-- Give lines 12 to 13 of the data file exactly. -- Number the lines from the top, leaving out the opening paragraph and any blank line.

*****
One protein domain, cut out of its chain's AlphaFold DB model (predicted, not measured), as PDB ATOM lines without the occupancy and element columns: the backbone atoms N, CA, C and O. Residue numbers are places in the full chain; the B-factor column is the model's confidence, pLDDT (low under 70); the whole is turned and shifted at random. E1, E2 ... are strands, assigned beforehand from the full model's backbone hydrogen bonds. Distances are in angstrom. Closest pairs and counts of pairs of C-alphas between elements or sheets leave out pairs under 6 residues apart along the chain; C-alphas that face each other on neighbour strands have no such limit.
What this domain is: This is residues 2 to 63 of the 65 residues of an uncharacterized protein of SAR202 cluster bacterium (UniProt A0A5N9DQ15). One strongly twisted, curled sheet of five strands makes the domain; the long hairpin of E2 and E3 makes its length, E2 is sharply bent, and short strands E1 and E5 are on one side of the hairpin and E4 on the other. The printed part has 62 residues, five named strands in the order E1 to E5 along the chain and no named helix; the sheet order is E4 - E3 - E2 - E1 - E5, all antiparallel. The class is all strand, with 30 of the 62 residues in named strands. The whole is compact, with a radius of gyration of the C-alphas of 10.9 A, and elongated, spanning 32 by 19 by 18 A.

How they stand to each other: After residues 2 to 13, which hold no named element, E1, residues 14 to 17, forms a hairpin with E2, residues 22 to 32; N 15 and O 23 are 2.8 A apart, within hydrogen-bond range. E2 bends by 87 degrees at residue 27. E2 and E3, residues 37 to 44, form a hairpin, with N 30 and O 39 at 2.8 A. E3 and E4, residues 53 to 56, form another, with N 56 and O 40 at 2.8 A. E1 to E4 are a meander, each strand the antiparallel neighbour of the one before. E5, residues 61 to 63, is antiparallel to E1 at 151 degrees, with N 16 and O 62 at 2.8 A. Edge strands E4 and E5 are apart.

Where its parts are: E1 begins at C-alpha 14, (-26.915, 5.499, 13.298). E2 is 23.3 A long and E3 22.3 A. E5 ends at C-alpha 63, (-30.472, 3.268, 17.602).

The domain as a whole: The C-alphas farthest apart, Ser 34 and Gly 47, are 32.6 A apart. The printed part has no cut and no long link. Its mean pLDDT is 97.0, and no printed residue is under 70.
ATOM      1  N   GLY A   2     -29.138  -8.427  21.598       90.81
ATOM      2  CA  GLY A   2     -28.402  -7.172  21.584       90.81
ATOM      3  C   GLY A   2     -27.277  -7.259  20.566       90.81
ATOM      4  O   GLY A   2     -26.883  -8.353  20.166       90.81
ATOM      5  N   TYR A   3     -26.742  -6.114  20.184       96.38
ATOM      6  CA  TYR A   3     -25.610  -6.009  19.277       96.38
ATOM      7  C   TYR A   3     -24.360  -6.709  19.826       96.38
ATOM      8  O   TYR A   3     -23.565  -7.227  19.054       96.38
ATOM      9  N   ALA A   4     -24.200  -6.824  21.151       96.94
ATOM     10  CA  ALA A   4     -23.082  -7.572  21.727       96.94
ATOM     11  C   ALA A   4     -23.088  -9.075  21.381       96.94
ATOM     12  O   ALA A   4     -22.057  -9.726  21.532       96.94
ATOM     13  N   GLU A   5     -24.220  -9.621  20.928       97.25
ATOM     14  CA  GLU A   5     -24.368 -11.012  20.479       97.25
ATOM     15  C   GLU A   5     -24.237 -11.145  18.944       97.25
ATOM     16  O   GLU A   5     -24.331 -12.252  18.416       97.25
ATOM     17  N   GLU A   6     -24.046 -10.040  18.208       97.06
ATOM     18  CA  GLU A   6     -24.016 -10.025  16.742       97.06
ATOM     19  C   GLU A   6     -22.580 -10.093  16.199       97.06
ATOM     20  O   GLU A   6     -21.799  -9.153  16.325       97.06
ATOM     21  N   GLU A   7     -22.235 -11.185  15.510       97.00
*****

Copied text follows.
ATOM      8  O   TYR A   3     -23.565  -7.227  19.054       96.38
ATOM      9  N   ALA A   4     -24.200  -6.824  21.151       96.94